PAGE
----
This weeks word is stratification. Part of a series of blog posts explaining a few words used in gardening.


Stratification is a process a seed goes through to break its dormancy and start to grow. Usually, this process occurs due to being in a period of time in the cold. In a natural environment, this would occur over winter where the frost and weathering would start to break down the hard outer of the seed.

As gardeners, we sometimes need to replicate this situation. Cold stratification can be done in 2 ways that I know of.

  1. Sow seeds in a pot and leave this pot outside over the winter. This is a simple way and replicates the natural system that seeds have evolved to deal with.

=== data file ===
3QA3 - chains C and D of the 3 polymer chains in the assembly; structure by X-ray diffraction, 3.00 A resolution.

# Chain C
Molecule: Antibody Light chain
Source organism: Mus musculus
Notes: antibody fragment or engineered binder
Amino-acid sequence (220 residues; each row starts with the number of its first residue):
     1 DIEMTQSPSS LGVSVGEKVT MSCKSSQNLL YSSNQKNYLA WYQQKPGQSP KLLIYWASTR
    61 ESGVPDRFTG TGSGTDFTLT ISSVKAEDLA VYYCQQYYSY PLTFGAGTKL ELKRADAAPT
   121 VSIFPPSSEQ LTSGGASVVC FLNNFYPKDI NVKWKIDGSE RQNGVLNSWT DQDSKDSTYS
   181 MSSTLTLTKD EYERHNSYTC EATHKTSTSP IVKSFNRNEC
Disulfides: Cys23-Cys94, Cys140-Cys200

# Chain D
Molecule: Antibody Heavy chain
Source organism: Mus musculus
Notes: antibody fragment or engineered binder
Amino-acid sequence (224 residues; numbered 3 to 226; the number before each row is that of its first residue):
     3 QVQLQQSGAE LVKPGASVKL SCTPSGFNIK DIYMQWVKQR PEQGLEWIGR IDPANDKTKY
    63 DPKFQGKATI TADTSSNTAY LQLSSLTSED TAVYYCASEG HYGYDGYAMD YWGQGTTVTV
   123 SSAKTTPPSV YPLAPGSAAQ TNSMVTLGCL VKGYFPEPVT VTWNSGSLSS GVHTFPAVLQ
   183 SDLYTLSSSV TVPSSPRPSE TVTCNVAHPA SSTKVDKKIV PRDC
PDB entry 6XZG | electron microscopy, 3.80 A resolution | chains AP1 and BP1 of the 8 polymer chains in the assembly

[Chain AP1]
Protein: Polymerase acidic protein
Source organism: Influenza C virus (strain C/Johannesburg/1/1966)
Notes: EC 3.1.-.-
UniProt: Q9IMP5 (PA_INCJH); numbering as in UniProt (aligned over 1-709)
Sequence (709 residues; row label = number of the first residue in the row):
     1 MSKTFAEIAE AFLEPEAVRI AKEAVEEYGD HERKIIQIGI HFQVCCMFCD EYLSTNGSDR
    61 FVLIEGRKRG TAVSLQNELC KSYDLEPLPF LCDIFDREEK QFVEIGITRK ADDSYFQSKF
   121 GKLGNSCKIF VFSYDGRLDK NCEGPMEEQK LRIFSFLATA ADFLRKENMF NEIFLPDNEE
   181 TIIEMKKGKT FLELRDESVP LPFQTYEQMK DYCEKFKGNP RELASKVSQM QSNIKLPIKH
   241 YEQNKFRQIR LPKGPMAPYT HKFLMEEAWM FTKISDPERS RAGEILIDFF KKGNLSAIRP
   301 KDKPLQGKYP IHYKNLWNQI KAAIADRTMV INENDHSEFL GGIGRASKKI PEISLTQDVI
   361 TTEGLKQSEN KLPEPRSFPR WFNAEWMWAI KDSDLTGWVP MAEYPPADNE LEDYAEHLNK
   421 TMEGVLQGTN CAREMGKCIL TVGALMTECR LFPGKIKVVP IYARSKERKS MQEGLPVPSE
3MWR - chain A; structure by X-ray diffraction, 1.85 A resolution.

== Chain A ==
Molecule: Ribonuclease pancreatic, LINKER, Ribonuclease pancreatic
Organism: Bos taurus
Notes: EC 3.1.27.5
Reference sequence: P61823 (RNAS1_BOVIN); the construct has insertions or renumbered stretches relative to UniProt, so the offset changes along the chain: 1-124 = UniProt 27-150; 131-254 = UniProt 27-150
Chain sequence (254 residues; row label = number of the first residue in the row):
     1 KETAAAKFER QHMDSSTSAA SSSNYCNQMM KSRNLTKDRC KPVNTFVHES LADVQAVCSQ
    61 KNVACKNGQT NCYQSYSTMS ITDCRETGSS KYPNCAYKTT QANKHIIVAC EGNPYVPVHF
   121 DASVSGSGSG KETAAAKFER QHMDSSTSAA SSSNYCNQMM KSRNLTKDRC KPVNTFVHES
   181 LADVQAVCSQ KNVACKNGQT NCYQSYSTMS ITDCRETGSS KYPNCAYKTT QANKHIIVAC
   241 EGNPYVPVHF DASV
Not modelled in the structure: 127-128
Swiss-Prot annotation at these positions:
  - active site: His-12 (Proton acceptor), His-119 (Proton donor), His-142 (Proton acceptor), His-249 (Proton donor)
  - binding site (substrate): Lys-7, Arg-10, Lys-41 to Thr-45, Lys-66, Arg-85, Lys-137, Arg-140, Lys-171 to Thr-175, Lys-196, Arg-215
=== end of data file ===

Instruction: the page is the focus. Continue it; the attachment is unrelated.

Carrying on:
2. Place seeds in a fridge or even a freezer for a given amount of time (check online for particular seed requirements.) Then sow like normal. This way is good if you have missed the winter period but want to sow certain seeds.

There are other forms of stratification in the world but I don't think I have ever come across anything other than cold stratification.

For more information check out this page on Wikipedia.

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